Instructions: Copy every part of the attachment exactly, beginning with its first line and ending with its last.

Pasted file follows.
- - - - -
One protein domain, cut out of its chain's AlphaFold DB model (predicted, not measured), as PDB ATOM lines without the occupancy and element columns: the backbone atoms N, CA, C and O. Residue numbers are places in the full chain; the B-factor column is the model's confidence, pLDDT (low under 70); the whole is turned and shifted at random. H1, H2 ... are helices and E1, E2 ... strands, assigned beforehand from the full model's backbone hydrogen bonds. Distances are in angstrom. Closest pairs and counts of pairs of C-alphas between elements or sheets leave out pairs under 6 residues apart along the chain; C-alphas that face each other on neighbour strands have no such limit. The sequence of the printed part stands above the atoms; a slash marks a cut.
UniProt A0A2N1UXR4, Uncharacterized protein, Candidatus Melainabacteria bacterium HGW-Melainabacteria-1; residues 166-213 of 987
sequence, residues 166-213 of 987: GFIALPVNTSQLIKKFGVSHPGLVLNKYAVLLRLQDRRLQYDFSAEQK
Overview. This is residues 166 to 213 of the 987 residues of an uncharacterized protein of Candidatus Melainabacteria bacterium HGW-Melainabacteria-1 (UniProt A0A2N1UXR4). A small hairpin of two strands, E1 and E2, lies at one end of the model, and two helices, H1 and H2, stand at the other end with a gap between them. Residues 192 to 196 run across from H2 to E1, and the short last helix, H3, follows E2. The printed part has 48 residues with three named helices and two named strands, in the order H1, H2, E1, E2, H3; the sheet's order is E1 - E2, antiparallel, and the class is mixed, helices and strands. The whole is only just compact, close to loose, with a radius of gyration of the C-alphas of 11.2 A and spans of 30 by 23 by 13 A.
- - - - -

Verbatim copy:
One protein domain, cut out of its chain's AlphaFold DB model (predicted, not measured), as PDB ATOM lines without the occupancy and element columns: the backbone atoms N, CA, C and O. Residue numbers are places in the full chain; the B-factor column is the model's confidence, pLDDT (low under 70); the whole is turned and shifted at random. H1, H2 ... are helices and E1, E2 ... strands, assigned beforehand from the full model's backbone hydrogen bonds. Distances are in angstrom. Closest pairs and counts of pairs of C-alphas between elements or sheets leave out pairs under 6 residues apart along the chain; C-alphas that face each other on neighbour strands have no such limit. The sequence of the printed part stands above the atoms; a slash marks a cut.
UniProt A0A2N1UXR4, Uncharacterized protein, Candidatus Melainabacteria bacterium HGW-Melainabacteria-1; residues 166-213 of 987
sequence, residues 166-213 of 987: GFIALPVNTSQLIKKFGVSHPGLVLNKYAVLLRLQDRRLQYDFSAEQK
Overview. This is residues 166 to 213 of the 987 residues of an uncharacterized protein of Candidatus Melainabacteria bacterium HGW-Melainabacteria-1 (UniProt A0A2N1UXR4). A small hairpin of two strands, E1 and E2, lies at one end of the model, and two helices, H1 and H2, stand at the other end with a gap between them. Residues 192 to 196 run across from H2 to E1, and the short last helix, H3, follows E2. The printed part has 48 residues with three named helices and two named strands, in the order H1, H2, E1, E2, H3; the sheet's order is E1 - E2, antiparallel, and the class is mixed, helices and strands. The whole is only just compact, close to loose, with a radius of gyration of the C-alphas of 11.2 A and spans of 30 by 23 by 13 A.